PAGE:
Again, it is a process. But, once a structure has been successfully rodent-proofed, it should remain that way for years if not decades.


Give us a call now to schedule an inspection.

Not in our area?

Not a problem. We offer remote consulting and virtual inspections (Zoom, Facetime, Google Meet). Click HERE for more information.

Why poison is counterproductive

Poison to manage rodent populations is a sham! Here's why.

If you have a closed environment - like a building that is sufficiently rodent-proofed, then there is absolutely no reason to use poison or any other lethal control on the exterior.

If a building is not rodent-proofed, no amount of poison or other lethal control measures will protect the structure. In fact, it can do just the opposite.

  • The poisoned food inside a bait station is an attractant, drawing rodents and other animals to the property.
  • Rats are known to grab chunks of poison and carry it out into the environment, exposing children, pets and other animals to these toxic substances.
  • When a poisoned rodent dies within a structure, its ectoparasites - fleas, mites, will move off the carcass in search of another warmblooded host, risking vector-borne zoonotic disease transmission.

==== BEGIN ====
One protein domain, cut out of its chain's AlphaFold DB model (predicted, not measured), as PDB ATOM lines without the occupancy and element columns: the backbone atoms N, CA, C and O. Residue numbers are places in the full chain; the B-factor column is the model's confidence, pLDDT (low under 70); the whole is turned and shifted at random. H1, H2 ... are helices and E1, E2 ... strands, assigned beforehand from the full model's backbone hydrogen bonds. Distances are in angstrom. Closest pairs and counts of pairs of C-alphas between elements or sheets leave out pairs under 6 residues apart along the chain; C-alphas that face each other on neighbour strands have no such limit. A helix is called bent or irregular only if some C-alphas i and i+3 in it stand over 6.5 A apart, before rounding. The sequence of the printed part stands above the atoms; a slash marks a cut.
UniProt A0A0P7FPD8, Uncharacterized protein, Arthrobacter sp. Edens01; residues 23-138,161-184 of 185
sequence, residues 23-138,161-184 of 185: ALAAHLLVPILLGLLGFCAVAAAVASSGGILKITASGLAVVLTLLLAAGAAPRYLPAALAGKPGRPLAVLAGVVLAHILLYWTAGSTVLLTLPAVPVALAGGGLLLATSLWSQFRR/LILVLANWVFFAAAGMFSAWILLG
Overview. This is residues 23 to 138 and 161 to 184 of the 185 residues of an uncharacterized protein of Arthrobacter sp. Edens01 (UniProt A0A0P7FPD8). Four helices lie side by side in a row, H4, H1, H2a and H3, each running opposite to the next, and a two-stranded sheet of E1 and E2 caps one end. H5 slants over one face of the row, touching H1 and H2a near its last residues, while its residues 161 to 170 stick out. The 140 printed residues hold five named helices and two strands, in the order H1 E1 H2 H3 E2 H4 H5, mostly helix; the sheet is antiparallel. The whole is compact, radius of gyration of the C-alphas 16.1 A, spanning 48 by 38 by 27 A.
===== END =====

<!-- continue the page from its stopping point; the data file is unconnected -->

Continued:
• Poisoned rodents don’t die right away - it usually takes a few days, during which they become weak and easy prey for bobcats, fox, owls, hawks, even dogs and cats.
  • Rodents found dead or dying in residential yards and public parks can contain high levels of poison. Examples: a roof rat with 36,000 ppb of brodificoum in its system; a dusky-footed woodrat with 6,000 ppb difethiolone; a deer mouse with 2500 ppb bromadiolone. Poisoned prey that could have been eaten by a cat, dog, owl or hawk.


Anticoagulant Rodenticides are the new DDT

Like DDT, anticoagulant rodenticides bioaccumulate - they can remain in an animal’s system for a year or more. One poisoned rat might not be enough to kill a bobcat, for example, but repeated exposure will cause its demise.

Like DDT, these chemicals work through the food web, into ecosystems, from snails and slugs to apex predators. Residuals have also been found in waterways.

The truth is, except for the rare situation, anticoagulants are obsolete. There are safer, more effective and lasting alternatives.

You won’t hear this from the conventional pest control industry, however, because peddling these poisons is BIG business. You WILL hear fear-mongering and proselytizing about how poisons are essential to public safety, BECAUSE, they have to keep people hooked on poison. It’s too lucrative!

Placing poisoned food in containers is not labor intensive - making it REALLY profitable. AND, it does nothing to address the actual CAUSE of an infestation, so repeat business is guaranteed.

A message to pest control companies that offer poison as an option:

Start actually solving rodent infestations not just applying a bandaid!


Poison bait station with dead rat in background.

View Album: The Faces of Anticoagulant Rodenticide

A bobcat killed by rodent poison. Its last few moments.